Hiragana and katakana are each referred to as a “syllabary” rather than an “alphabet” because, aside from the character ん or ン (“n”), there are no consonants that stand alone. This means that, aside from “n,” every single Japanese word must end in “a,” “i,” “u,” “e,” or “o,” and aside from stand-alone vowels, most sounds are composed of vowel-consonant sets: ka, ki, ku, ke, ko.

What this means in practice is that the Japanese language has a very regular, rat-tat-tat meter, with each key syllable having an alternating soft-hard pattern of emphasis that’s tweaked by clipped or elongated vowel sounds.

Case in point: while English speakers tend to say “SAyo-NAra” for a Japanese goodbye, splitting the word into two front-heavy halves, it should actually be a four-part, rhythmic “Sa-YOH-na-RA,” with more emphasis on the second and fourth syllables—made clear when you read it in Japanese (さようなら) to see that the “yo” actually has an elongated “o” sound, indicating that you hang on this particular syllable.

Japanese’s rhythmic meter, soft-hard differentiation and sensitivity to vowel length are also what allow words to be distinguished only by the length of their vowels. For example, obasan (emphasis on the first and third syllables) is the word for “lady” or “aunt,” while obaasan (emphasis on the hanging middle syllable) is the word for “old lady” or “grandmother”—an important thing to get straight when you spot one on the street!

2. Japanese is a Particle Beam

While this might sound like physics, it could fairly accurately be said that Japanese is held together by particles. These sometimes function like prepositions (“to,” “with,” etc.), but are actually much more: particles are short words that indicate the relationship between words in a sentence.

Some particles are easy: ni tends to work like “to.” If you say, ”Watashi ni itte kudasai,” the ni functions as the “to” of “Please say it to me.” On the other hand, no indicates possession: “Watashi no kamera” is “My camera.” No problem.

But then there are wa and ga, which verbally indicate the main topic of a sentence. So you don’t just say “I play tennis” in Japanese; you actually have to say, “I, the topic, play tennis”: ”Watashi wa tenisu wo shimasu,” where wo is yet another particle indicating the object of the sentence (in this case, tennis).

Ga has the exact same function as wa, but serves to draw even more attention to the topic. So if you say, ”Watashi ga tenisu wo shimasu,” you’re saying, “I, in particular (and not someone else who has likely been implied), play tennis.”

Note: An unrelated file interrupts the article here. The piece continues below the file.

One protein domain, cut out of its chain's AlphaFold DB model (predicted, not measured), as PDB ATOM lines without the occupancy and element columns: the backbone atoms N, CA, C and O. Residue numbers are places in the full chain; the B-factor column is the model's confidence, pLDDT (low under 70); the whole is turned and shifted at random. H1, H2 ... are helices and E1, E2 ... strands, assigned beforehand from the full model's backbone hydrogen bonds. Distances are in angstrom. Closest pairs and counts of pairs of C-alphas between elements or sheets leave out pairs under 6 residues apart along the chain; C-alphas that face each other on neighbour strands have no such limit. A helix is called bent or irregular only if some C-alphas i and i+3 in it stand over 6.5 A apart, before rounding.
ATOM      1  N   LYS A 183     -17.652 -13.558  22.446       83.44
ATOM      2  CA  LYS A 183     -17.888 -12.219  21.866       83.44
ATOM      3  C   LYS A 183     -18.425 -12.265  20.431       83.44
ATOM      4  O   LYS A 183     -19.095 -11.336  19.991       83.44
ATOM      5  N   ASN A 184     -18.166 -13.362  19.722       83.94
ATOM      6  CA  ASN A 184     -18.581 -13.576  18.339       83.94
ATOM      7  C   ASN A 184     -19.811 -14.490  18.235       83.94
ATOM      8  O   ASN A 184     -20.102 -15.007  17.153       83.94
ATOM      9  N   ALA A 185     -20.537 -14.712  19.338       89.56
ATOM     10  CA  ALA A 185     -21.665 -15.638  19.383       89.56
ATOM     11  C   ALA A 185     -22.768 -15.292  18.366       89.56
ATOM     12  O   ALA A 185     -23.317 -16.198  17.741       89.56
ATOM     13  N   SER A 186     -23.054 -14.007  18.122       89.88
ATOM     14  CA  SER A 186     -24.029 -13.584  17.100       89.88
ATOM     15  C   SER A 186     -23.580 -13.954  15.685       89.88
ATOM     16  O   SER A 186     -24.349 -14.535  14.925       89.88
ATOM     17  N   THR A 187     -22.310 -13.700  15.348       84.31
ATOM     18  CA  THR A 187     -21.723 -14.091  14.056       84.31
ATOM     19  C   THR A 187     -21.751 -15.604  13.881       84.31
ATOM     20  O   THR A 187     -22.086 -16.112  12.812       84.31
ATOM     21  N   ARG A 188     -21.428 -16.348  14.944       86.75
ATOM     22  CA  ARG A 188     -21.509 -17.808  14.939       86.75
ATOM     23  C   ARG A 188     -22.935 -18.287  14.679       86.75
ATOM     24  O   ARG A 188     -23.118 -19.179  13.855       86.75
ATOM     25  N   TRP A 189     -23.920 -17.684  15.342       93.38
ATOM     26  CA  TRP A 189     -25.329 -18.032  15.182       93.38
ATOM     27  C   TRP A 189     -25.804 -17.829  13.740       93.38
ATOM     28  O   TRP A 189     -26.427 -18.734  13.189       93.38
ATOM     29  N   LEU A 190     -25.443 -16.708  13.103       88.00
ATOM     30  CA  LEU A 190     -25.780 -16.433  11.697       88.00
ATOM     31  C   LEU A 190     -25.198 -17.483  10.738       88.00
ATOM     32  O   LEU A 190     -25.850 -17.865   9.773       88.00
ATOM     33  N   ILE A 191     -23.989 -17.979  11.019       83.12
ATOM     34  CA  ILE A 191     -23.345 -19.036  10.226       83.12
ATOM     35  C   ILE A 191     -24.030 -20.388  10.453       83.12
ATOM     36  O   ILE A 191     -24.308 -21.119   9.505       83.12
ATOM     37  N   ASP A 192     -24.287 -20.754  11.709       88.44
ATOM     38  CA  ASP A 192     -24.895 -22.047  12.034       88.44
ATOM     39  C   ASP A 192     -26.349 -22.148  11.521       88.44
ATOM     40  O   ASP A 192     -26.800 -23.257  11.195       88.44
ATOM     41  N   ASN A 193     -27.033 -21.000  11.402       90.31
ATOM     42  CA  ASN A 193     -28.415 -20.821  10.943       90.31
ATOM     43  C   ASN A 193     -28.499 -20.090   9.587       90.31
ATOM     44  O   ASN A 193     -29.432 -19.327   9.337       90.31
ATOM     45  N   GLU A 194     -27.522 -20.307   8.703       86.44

Doesn’t sound so bad, does it? And just how many particles could there be, right? Well, check out Nihongo Ichiban below for a whopping 188 of them!

1. Japanese Don’t Care About Grammar

1. Japanese Don’t Care About Grammar

The ultimate irony of Japanese is that, in simple day-to-day conversations, 70 percent of the grammar can be thrown out the window. In fact, it’s as unnatural to speak in complete sentences in Japanese as it is to speak without using contractions in English.

This is because Japanese generally aims to avoid stating the obvious—which is also why Google Translate is so awful at dealing with it, since sentences seldom state their subject once it’s been established at the beginning of a paragraph, and most dialogues have no subject at all since it’s obvious you’re most often talking about yourself.

For example, you could formally say, ”Watashi wa kohii ga hoshii desu” (“I want coffee”—or, to be hyper-literal, “I, the topic, want coffee in particular”). But this sounds robotic, and nobody outside a textbook would actually speak this way. We know you’re talking about yourself, so you could just say, ”Kohii ga hoshii desu” (literally, “Want coffee,” or “Want, in particular, coffee”).

That’s more natural. But in Japanese, “want” is not a verb, but an adjective describing your state of being. And who needs to declare their existence with desu, the “to be” verb? A brief ”Kohii ga hoshii” would be the most common way to express this sentiment.

Yet if you’re in a hurry—or perhaps a little grumpy before your morning cup—do you really need to highlight the topic of conversation with ga? Just say ”Kohii hoshii” and you’re perfectly fine, if perhaps a little blunt for polite company. You can even turn this into a question: ”Kohii hoshii?” (“Coffee, want?”) is actually a perfectly fine way to offer a friend a cuppa.

And now maybe you can understand why even Google gets beaten up by the Japanese language. We could probably list a few more reasons why Japanese is nuts, but five nuts is enough for now, don't you think?